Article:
With an August 5 deadline approaching for proposals on initiatives to appear on the statewide ballot in November 2016, two separate factions are now finalizing plans to run competing campaigns to legalize cannabis in Massachusetts.
On one side, there is the local outfit Bay State Repeal, which is banking on a grassroots uprising with volunteers collecting the bulk of signatures. Theirs is likely a fool’s errand unless some new substantial contributions come through soon. Each measure will need 60,000-plus signatures in the first round of gathering, which is a daunting task without the proper bank.
On the other hand, there is the Washington, DC-headquartered Marijuana Policy Project. MPP has a national donor base, as well as a proven track record of winning ballot initiatives nationally and in the Bay State (see: decriminalization in 2008). This time around, they plan to run a million dollar campaign aiming for Mass to regulate cannabis like alcohol.
Of course, there’s still a chance for the under-funded Bay State Repeal. It all depends on the language of the MPP initiative, as a low plant count or criminal penalties that are too harsh for those caught growing outside of the system could lead many to back Bay State Repeal, whose leadership calls the MPP’s tax and regulate model “prohibition lite.”
From what I’ve seen, with specific language so far unknown, many local activists and advocates are thus far refusing to fund either initiative. Bay State Repeal recently publicly released a second draft of their plans online, while MPP has yet to disclose any critical details at all. According to the latter’s New England Policy Director Matt Simon, MPP is “guided by a local drafting committee of over a dozen that has yet to decide how this will play out. We’ve heard from all the sides, but it’s going to be interesting … We do have two members of Bay State Repeal on our drafting committee.“
Michael Latulippe, president of the Cannabis Society of Massachusetts, is among those who are currently withholding an endorsement. At the same time, he says he is concerned that MPP has not been transparent enough, especially in comparison with Bay State Repeal.
Latullipe is currently holding domains for reformma.com, regulatemass.com, and regulatema.com —all or any of which he hopes to use to help raise funds for, or to gift to one of the initiatives. So far, the Cannabis Society pres is undecided on which campaign will get to benefit from the already-active ReformMA portal, but he says language will be the deciding factor.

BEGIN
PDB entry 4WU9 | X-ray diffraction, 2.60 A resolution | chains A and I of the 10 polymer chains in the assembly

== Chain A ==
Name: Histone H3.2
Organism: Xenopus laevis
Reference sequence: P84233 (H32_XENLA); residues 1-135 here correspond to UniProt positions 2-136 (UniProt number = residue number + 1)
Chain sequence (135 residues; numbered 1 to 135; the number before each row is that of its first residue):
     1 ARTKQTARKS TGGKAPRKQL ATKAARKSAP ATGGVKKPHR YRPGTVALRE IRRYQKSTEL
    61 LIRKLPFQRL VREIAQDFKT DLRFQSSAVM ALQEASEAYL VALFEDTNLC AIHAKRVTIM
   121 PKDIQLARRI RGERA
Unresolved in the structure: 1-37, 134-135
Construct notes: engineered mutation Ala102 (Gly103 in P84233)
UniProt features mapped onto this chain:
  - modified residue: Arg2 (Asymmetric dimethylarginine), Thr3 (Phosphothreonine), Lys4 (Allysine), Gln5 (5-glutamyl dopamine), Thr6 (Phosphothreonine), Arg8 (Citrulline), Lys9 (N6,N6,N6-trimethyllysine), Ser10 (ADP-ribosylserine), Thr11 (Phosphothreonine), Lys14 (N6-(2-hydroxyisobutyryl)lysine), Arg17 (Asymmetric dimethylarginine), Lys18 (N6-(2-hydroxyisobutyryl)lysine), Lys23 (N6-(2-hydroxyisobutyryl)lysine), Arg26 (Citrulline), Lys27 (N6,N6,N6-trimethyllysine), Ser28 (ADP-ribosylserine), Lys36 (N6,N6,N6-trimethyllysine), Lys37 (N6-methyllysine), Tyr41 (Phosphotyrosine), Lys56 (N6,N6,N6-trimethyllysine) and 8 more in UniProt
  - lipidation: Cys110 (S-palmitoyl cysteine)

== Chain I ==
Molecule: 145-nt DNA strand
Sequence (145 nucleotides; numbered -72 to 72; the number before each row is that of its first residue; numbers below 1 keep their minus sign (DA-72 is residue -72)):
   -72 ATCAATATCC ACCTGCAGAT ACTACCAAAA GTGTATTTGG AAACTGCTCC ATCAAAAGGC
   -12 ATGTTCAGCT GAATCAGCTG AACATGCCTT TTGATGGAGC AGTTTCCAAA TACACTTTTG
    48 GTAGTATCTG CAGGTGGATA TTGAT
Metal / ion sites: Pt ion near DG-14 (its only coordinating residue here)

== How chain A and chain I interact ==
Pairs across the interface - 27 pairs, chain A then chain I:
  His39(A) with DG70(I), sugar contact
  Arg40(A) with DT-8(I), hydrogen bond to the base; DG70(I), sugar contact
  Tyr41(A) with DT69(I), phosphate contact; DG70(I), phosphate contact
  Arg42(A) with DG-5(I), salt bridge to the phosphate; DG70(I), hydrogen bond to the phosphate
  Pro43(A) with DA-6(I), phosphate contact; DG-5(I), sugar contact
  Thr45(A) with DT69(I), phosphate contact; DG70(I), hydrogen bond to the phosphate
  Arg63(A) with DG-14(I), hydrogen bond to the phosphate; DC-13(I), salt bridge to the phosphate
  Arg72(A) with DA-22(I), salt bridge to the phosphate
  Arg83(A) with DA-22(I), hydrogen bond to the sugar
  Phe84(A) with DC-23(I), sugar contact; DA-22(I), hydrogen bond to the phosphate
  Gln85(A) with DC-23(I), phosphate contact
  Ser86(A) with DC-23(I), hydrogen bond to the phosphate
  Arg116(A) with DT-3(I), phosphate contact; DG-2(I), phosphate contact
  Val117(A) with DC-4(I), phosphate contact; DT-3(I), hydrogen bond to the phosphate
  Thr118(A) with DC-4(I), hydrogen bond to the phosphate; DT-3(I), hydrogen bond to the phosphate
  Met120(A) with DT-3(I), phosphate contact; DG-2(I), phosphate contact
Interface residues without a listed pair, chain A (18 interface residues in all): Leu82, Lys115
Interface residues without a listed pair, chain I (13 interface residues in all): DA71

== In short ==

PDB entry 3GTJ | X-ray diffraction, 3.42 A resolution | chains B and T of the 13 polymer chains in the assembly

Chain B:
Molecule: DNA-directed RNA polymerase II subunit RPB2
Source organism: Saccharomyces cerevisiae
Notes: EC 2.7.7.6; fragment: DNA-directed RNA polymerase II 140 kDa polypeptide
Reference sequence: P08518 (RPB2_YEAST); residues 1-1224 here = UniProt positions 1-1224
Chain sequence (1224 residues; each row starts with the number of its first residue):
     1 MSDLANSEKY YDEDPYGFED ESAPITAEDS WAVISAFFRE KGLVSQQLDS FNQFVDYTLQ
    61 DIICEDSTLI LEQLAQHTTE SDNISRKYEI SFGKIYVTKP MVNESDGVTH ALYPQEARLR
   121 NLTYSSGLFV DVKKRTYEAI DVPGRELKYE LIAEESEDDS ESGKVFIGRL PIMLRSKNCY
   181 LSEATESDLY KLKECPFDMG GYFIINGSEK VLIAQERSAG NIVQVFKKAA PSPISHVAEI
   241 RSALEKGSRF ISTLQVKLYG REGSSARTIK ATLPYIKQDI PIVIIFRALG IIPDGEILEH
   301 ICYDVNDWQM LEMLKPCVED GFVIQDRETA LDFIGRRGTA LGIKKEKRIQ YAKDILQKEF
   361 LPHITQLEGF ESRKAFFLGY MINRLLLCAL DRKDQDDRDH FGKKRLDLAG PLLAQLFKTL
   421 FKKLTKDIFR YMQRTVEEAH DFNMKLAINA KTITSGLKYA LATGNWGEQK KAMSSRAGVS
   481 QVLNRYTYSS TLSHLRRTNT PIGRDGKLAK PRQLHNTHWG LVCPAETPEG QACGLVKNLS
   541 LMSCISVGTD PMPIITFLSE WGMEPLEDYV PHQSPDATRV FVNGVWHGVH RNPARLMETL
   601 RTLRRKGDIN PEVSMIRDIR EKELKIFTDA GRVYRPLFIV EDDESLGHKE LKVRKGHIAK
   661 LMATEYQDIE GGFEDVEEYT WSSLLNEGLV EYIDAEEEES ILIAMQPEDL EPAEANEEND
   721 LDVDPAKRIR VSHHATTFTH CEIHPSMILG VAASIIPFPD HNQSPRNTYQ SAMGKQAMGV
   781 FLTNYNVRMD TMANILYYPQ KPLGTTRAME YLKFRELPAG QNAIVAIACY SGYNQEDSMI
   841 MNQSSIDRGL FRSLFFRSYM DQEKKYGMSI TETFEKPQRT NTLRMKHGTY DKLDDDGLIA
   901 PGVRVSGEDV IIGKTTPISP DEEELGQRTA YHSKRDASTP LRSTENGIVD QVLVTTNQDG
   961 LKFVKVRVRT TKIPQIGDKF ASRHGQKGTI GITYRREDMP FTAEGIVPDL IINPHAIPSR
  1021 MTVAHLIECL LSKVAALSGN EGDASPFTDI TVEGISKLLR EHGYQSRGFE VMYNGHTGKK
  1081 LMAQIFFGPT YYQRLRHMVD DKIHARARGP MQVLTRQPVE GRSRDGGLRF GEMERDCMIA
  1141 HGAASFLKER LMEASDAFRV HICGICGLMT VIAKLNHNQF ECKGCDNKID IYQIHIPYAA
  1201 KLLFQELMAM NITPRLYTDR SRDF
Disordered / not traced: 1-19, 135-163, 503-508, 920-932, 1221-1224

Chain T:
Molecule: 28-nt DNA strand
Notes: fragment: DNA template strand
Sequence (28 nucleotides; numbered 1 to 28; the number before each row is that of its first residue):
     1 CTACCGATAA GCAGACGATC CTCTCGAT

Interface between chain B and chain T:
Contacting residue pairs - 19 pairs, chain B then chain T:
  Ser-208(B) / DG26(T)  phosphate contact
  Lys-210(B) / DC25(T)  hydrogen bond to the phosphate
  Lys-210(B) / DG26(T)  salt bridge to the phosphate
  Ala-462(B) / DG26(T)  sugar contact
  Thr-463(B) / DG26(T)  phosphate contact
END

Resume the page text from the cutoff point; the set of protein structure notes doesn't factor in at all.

“We believe the people of Massachusetts deserve some role in creating legislation that is meant to serve them,” Latullipe says. “ReformMA currently owns regulatemass.com, which was requested recently by the Marijuana Policy Project to use for their campaign. Because of the importance of the many issues brought forth by the cannabis community in regards to regulating marijuana in Massachusetts, ReformMA will continue to hold onto the domains until we see the final language presented by both MPP and Bay State Repeal.”
Cannabis Society Secretary Jeremiah MacKinnon adds, “While Bay State Repeal has been very forthcoming with their initiative language to the public, the MPP has yet to release any information on their initiative to allow for public discussion, debate, and amendment. We hope all stakeholders and residents will have a chance to view and discuss the language before it is filed on August 5 with the Attorney General.”
In response, Jim Borghesani of MPP says, “We have a very inclusive drafting committee, including two BSR members working on the petition, and we’re following the process we set out to follow. The language will be publicly available soon. I guess folks will have to judge for themselves about the “prohibition lite” moniker, but we think a regulated and controlled market is the most realistic and effective alternative to prohibition, and we think it will present a strong argument to [Mass] voters in 2016. The bottom line: We think [Mass] voters will be receptive in 2016 to a new approach—namely, a regulated and controlled market—to scrap a longtime policy that has failed at every level.”
Then there is MassCann/NORML, the wildcard. With a new food contract for their annual and now two-day Boston Freedom Rally, the group could make a contribution of $10,000 or more to the campaign of one of the initiatives. MassCann President Bill Flynn says, “It’s going to be up to our members, they may choose to endorse both or one, and then there’s the money issue. MassCann could make a contribution to one of the campaigns, but we won’t know until the language is released, and then we’ll take it to our members to decide.”
One way or the other, even if it’s “prohibition lite,” that sounds better than the prohibition that we have right now.